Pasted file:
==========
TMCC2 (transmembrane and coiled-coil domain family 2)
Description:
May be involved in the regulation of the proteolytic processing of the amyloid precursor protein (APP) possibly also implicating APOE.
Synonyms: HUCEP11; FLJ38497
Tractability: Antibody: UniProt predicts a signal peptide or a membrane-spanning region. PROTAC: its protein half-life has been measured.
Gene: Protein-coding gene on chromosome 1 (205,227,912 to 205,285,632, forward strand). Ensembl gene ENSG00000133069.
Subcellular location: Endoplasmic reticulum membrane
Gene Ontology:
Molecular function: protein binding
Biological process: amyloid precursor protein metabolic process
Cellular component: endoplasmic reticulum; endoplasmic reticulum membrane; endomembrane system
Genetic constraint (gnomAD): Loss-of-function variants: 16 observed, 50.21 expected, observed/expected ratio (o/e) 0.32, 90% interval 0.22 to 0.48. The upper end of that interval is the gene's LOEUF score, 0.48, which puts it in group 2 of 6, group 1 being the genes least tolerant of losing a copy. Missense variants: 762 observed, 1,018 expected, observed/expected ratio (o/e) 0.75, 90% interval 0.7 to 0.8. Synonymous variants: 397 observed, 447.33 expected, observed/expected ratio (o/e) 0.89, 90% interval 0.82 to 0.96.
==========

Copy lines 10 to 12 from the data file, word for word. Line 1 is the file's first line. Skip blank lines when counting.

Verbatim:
Biological process: amyloid precursor protein metabolic process
Cellular component: endoplasmic reticulum; endoplasmic reticulum membrane; endomembrane system
Genetic constraint (gnomAD): Loss-of-function variants: 16 observed, 50.21 expected, observed/expected ratio (o/e) 0.32, 90% interval 0.22 to 0.48. The upper end of that interval is the gene's LOEUF score, 0.48, which puts it in group 2 of 6, group 1 being the genes least tolerant of losing a copy. Missense variants: 762 observed, 1,018 expected, observed/expected ratio (o/e) 0.75, 90% interval 0.7 to 0.8. Synonymous variants: 397 observed, 447.33 expected, observed/expected ratio (o/e) 0.89, 90% interval 0.82 to 0.96.